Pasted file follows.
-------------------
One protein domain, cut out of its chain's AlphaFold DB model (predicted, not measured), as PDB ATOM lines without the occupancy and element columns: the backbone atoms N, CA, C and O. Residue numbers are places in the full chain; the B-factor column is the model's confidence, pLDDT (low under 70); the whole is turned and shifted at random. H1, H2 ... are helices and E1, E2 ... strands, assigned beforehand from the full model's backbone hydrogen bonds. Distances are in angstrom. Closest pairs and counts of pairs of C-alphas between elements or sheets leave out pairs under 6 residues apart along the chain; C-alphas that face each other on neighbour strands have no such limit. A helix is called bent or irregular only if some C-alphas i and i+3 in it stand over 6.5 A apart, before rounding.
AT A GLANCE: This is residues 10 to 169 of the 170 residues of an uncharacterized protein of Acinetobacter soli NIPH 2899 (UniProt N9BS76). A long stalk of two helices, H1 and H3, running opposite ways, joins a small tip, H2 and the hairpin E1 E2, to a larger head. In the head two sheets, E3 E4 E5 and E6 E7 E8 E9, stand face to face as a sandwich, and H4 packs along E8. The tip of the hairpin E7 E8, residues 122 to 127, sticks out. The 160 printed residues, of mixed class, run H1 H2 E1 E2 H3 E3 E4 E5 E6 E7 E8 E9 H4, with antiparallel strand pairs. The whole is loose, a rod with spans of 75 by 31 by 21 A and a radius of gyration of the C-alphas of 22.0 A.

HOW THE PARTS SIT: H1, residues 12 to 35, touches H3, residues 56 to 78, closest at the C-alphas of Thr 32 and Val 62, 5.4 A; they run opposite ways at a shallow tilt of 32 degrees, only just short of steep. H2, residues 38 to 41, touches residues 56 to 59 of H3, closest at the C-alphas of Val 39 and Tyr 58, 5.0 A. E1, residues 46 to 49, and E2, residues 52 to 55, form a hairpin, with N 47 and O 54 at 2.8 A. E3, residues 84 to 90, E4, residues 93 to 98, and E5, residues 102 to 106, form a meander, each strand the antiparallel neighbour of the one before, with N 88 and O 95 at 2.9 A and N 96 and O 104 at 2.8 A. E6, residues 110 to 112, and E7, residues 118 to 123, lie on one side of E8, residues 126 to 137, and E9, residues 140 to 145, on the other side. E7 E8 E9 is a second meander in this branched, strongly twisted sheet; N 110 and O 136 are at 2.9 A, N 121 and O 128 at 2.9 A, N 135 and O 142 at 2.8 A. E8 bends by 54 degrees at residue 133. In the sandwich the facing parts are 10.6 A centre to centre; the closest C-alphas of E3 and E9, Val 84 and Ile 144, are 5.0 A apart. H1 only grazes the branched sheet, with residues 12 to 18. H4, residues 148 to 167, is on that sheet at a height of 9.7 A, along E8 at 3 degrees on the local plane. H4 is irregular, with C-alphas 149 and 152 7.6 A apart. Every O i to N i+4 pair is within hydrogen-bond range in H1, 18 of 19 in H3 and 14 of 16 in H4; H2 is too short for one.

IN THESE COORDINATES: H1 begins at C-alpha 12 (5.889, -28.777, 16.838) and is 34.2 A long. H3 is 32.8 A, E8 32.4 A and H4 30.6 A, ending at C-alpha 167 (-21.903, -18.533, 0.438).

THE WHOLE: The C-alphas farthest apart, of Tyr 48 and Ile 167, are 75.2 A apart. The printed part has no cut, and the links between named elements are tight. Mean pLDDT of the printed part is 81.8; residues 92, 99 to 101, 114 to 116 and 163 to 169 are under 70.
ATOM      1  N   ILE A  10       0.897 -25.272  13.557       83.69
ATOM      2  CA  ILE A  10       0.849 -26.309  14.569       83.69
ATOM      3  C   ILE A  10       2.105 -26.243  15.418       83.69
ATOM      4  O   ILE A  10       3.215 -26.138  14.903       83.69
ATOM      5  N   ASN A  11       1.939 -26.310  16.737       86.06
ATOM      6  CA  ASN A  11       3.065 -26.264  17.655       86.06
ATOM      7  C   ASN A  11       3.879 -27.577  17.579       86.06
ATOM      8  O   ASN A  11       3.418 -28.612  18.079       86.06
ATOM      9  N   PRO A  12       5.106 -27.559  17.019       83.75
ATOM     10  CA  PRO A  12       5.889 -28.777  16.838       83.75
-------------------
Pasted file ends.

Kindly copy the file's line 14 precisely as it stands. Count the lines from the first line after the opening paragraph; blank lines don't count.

ATOM     10  CA  PRO A  12       5.889 -28.777  16.838       83.75